One of the minor but undeniable rewards of watching Last Week Tonight is the weekly spectacle of seeing John Oliver and his crack research team unearth representative villainy. And, in his Sunday main story about how jury selection is yet another “gear in the criminal justice system” that is “unfairly biased against people of color,” Oliver dug deep. (Like, every gear, as Oliver—citing previous Last Week Tonight stories—rattled off the inequities inherent in everything from policing, bail, public defender shortages, farcical immigration courts, bad prosecutors and Attorneys General, and mandatory minimums, to what happens when and if Black people are ever released.) And, yes, Oliver is all about comprehensive, principled, big picture analysis as a pathway to change‚ but he’s also about holding up hitherto unknown cogs in this everyday injustice engine for some well-deserved if belated abuse.
Take one Jack McMahon, a nondescript former Assistant District Attorney in Philadelphia. Shown in a 1980s training video teaching prosecutors how to avoid the appearance of the newly illegal dismissal of potential jurors based on race while doing exactly that, Oliver showed how, in the leaked video, McMahon repeatedly refers to “Blacks,” says “you don’t want the real educated ones,” and teaches his colleagues that Black women can’t be trusted. Now, some might call it unfair or, you know, mean-spirited to make a public spectacle of some now-retired guy for something he said 40 years ago. (Oliver’s staff even diligently followed up with present-day McMahon, who denied any racism in what he said.) Except that, as Oliver revealed, a review of this influential gear in a criminal justice system that determined the fates of countless people employed a jury selection strategy that excluded Black jurors at a rate equal to a one-in-a quadrillion numerical chance. Yeah, so fuck that guy. (And fuck current Oliver target, Mississippi District Attorney Doug Evans, who has now tried the same Black man six times without getting a conviction, despite excluding 41 of the 42 Black potential jurors from all those trials.)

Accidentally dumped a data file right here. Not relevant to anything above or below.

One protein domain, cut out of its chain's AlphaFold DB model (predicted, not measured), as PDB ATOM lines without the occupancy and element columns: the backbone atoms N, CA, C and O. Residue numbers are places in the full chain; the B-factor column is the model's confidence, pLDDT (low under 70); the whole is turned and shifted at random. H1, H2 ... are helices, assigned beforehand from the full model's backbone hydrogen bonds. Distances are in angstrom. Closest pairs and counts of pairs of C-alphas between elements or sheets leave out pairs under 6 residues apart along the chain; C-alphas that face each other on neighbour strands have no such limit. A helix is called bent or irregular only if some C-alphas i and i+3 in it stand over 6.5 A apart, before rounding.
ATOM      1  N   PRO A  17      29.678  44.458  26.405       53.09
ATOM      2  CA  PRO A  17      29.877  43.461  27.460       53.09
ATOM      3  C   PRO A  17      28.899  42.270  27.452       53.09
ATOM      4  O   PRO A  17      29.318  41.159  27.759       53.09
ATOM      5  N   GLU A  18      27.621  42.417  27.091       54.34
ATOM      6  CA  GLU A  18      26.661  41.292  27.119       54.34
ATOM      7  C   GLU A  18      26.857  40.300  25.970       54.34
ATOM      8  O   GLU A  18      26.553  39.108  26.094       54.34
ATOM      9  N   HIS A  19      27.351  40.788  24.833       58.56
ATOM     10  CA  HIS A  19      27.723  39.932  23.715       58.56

Of course, such specific illustrations of how the American justice system is built to reinforce white supremacy by making sure that Black defendants face “impartial juries of their peers” unrepresentative of their peers are just isolated examples. But Oliver, as is his way, zooms in and out, showing how the big and small pictures are interconnected. With everything from straight-up governmental incompetence (like the 9-year-old summoned for jury duty), to low-budget, poorly overseen private jury selection contractors (where a typo wiped the majority-minority populations of two Connecticut cities from jury lists), to straight-up exclusion be design (DMV and voter registration data is guaranteed to shave off a third of potential Black jurors), Oliver showed once more that this whole broken system is in need of a serious overhaul. As Oliver put it in wrapping up, having a diverse, actually representative jury might make a prosecutor’s job more difficult (since, as he pointed to in one study, not all-white juries have proven to take the time to actually discuss evidence and underlying issues more thoroughly), but, as he also put it, “the role of a court is not to make it fucking easy by having cases heard by only a group of white people.”